I would not have thought to parse these differences between “breakdown” or “breakthrough” so carefully. But a show I saw not to long ago on — where else!– EWTN has pricked up my ears to the subtleties. For it seems that that one of the hoary tropes of ol’ Chesterton is currently sloshing around in Catholic culture, and I wonder if it is coloring the thinking here a bit. Not sure. Namely, that British poetaster’s notion that not only was the “Dark Ages” not really dark intellectually (an insight roundly accepted by most historians today) , but that in fact those Dark Ages were the “height” of freedom and well-being for the average person. I heard this very contention attested to by Chesterton’s zombie, known as Dale Alquist, who seems like he is trying to raise him from the dead in rather Frankensteinish fashion. He’s alive!!! Anyways, if one thinks that the Middle Ages were some kind of apex, then one cannot assess soberly what actually has gotten better in the modern world. And a lot is better. So much in fact that we are scarcely able to understand it, we just live it. AS I see it, the issue is that we are at risk of losing some of those gains. The danger comes from a new sort of threat. I do not see the “serial breakdown” paradigm as applicable anymore. For the simple reason that there is a lot more money to be made in things not breaking down. It is just that things can get a lot more hollowed -out culturally than they are now. In some sense the “breakdown” metaphor is beholden to a notion that there is some foundational bottom past which people will not put up with things. Yet recent history shows that folks can be so ensorcelled by religious and even regional differences, that they will ignore the rest out of spite. meanwhile, a certain tiny class just keeps on making money, in season and out. Thus, there is really no longer any need of breakdowns culturally. Just one long brave new world of shiny and long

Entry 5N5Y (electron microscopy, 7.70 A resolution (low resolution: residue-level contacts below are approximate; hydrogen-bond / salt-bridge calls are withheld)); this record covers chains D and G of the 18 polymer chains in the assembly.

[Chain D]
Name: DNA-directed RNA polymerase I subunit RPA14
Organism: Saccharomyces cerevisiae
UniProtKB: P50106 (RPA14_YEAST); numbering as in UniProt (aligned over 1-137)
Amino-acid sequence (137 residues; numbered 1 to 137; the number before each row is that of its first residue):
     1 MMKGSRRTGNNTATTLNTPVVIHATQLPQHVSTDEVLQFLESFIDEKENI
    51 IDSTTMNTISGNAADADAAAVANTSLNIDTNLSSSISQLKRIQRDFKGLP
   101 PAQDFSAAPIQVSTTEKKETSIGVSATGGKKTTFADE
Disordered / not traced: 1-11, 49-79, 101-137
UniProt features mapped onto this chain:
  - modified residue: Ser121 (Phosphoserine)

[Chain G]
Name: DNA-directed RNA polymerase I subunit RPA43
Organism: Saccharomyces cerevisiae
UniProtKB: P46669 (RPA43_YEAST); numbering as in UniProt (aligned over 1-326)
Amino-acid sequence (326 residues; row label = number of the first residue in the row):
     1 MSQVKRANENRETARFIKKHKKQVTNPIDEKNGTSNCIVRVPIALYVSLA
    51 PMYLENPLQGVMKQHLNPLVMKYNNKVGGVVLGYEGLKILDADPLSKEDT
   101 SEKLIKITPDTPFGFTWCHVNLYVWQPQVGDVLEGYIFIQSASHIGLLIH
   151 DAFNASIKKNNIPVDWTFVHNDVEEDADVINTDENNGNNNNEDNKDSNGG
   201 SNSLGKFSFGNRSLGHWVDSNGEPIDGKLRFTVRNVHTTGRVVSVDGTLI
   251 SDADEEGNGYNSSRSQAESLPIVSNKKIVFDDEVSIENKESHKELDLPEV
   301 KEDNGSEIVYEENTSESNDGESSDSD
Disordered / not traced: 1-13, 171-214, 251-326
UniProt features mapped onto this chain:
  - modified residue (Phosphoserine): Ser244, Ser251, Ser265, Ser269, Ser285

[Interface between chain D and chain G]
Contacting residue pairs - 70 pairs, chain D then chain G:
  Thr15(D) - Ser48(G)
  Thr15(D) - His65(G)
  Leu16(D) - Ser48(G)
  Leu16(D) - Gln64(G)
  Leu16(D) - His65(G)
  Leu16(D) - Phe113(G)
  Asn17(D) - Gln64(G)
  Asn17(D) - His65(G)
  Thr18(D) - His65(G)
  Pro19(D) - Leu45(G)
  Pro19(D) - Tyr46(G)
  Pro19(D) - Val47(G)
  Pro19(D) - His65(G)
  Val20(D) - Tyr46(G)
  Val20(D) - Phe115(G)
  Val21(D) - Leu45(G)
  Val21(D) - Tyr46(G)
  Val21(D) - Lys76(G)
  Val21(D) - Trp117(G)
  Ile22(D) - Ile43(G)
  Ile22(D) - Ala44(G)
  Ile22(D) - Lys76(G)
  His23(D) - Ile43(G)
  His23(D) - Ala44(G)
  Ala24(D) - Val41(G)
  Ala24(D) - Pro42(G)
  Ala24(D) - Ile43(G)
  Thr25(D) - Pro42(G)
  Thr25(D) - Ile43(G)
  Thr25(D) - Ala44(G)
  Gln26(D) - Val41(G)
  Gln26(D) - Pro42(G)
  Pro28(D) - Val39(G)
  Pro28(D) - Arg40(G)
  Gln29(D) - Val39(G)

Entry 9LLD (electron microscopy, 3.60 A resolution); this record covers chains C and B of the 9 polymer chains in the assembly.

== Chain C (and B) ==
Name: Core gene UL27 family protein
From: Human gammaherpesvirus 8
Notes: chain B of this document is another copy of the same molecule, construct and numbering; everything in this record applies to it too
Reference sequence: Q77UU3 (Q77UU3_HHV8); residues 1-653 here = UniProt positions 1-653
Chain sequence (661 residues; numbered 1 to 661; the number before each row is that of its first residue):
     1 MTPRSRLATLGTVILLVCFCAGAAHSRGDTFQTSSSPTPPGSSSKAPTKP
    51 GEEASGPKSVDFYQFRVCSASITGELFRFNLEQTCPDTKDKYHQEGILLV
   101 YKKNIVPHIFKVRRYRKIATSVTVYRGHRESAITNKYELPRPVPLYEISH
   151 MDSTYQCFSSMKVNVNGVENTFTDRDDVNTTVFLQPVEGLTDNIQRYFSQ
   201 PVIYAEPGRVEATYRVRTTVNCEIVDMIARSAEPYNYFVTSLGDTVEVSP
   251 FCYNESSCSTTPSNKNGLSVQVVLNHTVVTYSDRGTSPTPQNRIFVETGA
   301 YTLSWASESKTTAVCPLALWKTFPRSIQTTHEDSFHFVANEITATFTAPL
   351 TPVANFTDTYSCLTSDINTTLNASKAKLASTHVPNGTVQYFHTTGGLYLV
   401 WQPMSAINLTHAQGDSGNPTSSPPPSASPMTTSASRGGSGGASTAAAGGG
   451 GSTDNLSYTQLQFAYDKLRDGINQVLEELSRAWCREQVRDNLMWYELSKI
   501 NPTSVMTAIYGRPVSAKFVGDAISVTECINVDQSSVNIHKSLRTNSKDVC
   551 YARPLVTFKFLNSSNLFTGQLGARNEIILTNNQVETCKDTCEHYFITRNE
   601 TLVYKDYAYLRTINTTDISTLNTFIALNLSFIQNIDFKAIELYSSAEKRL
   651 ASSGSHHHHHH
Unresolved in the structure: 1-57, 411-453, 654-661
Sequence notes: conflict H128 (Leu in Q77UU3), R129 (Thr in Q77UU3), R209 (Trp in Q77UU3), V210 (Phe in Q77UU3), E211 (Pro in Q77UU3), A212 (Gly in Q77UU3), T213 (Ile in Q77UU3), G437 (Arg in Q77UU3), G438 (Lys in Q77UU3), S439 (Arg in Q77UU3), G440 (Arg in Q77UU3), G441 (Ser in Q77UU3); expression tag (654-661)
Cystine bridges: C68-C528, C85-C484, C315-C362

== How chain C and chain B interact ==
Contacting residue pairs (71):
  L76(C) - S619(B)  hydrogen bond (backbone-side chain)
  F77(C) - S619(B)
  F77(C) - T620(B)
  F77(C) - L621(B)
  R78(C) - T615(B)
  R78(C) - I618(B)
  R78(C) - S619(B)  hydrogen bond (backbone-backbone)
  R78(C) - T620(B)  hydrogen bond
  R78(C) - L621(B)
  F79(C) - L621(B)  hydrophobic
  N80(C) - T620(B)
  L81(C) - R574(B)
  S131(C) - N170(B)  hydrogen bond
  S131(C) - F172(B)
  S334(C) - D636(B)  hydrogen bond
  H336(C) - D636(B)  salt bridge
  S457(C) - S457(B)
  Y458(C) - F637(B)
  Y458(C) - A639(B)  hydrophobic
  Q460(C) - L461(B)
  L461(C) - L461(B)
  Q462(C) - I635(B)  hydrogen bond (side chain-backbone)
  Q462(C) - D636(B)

crap, and mammon to made by it.

  3. Peter Paul Fuchs permalink
    December 20, 2012 1:22 pm

    Mark.

    Well, great minds think alike now, don’t they?! But more seriously and humbly, though I share your sentiments exactly in this regard, I am analytically suspicious of the Untergang des Abendlandes trope that appeals to so many of our frame of mind on this issue. For though like you I am emotionally drawn to the “breakdown or breakthrough” — perhaps since I am personally acquainted with such and I am not afraid to say it, ’cause it has made me a better more compassionate person ultimately — I do not think that is the way the world proceeds on a macro, as opposed to micro(personal) level.